Day 3 Components of the SE Asia Monsoon Australia High Cross-equatorial jet SW Monsoon
Day 3 Monsoon Trough (ITCZ) Tropical Easterly Jet Western Pacific High Mei-Yu Front (China – Indochina) Bai-yu (Japan) Mid-latitude distrubance
We Are All Earthlings We are all earthlings We are all earthlings Spinning around together On a planet of the sun Floating down a river Swinging through the trees Climbing up a mountain Going with the breeze All of us can have a happy healthy place to be If we can float and swim and climb in earthling harmony We are all earthlings We are all earthlings Spinning around together On a planet of the sun Spinning around together On a planet of the sun
Day 4 Climate Change and modelling Define Climate Change and then review 5 components of climate system Early in the year we discussed 5 components of the climate system. Now let us examine how the modeller looks at the problem: (draw)
Day 4 Then discuss new drawing Do internal forcing and give examples positive feed backs ice albedo / global warming / generic Negative feedback clouds / temps and generic example Then do external forcing and give examples. Key to climate change is balance of energy at the boundaries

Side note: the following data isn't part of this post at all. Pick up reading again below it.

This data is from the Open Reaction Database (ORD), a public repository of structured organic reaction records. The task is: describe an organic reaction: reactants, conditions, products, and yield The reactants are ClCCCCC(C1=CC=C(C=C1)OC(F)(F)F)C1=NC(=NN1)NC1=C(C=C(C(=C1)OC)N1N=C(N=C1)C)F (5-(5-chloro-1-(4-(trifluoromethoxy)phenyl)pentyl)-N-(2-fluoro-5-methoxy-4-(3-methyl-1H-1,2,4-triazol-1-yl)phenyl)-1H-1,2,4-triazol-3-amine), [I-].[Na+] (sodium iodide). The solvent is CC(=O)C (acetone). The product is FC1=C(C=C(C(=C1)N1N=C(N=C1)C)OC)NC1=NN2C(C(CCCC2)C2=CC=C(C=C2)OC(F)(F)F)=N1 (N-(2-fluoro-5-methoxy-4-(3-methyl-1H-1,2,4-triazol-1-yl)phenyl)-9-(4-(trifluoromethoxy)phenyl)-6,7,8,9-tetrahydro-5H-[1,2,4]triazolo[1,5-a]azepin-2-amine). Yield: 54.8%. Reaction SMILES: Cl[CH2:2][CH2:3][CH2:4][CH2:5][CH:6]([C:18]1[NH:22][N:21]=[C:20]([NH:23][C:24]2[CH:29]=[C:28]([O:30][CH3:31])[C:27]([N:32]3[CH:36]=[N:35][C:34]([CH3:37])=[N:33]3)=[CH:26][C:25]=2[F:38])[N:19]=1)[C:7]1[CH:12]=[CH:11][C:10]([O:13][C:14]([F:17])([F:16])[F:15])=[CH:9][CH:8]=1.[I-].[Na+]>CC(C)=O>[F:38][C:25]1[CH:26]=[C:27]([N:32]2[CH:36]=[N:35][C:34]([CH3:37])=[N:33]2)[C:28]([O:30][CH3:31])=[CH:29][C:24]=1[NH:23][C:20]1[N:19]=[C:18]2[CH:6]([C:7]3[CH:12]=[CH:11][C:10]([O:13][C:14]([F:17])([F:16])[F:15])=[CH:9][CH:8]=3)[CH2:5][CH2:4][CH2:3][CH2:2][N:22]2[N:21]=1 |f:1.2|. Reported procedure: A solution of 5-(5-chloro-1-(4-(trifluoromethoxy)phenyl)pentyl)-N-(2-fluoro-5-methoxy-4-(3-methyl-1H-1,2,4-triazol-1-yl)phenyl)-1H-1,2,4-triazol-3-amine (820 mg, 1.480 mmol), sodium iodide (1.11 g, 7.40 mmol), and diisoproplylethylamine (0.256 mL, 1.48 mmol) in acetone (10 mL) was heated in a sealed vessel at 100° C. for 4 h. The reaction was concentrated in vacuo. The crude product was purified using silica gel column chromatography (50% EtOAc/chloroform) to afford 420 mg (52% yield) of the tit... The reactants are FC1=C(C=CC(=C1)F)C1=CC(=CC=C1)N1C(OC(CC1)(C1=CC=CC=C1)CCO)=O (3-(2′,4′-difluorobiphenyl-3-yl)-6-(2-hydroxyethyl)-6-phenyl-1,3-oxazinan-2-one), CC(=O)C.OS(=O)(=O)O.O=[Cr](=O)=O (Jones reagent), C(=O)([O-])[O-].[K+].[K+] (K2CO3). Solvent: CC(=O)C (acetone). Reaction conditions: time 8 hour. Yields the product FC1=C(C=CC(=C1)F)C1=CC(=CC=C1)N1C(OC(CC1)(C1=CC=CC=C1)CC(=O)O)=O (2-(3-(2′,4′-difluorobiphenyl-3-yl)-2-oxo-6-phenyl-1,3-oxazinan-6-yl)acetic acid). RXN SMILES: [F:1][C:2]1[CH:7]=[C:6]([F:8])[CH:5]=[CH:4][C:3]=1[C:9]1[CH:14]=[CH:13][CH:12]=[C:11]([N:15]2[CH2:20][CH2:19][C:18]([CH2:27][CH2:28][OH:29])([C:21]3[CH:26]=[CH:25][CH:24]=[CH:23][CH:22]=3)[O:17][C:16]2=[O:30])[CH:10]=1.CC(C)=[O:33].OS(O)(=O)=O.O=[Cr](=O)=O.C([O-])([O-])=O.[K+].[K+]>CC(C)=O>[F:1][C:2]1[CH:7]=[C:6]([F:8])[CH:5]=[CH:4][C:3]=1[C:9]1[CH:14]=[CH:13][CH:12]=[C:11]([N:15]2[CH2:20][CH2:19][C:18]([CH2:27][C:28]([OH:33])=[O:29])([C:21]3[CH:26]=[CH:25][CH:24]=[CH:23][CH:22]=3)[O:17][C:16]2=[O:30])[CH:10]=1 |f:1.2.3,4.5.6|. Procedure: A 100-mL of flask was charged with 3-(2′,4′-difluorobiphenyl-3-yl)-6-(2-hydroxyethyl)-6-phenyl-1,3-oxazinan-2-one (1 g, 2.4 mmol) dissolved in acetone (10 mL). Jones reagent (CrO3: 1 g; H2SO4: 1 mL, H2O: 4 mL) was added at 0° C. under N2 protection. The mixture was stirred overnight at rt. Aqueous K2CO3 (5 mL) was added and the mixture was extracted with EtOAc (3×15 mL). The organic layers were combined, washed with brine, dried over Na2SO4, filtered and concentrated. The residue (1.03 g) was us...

Day 4 Concept of change in climate variable = sum of sources and sinks.
Day 4 Climate change: five important questions: 1 Climate change on time scales (go over 3 ways to infer past climate, obs, historical, and proxy), then go over climate since 200 BC and 20 KYA)
Day 4 2. Climate change regionally: CO2 warming 3. Climate change driven by External or internal?
Day 4 4. Fast response versus slow response? Can we identify? 5. Model improvement?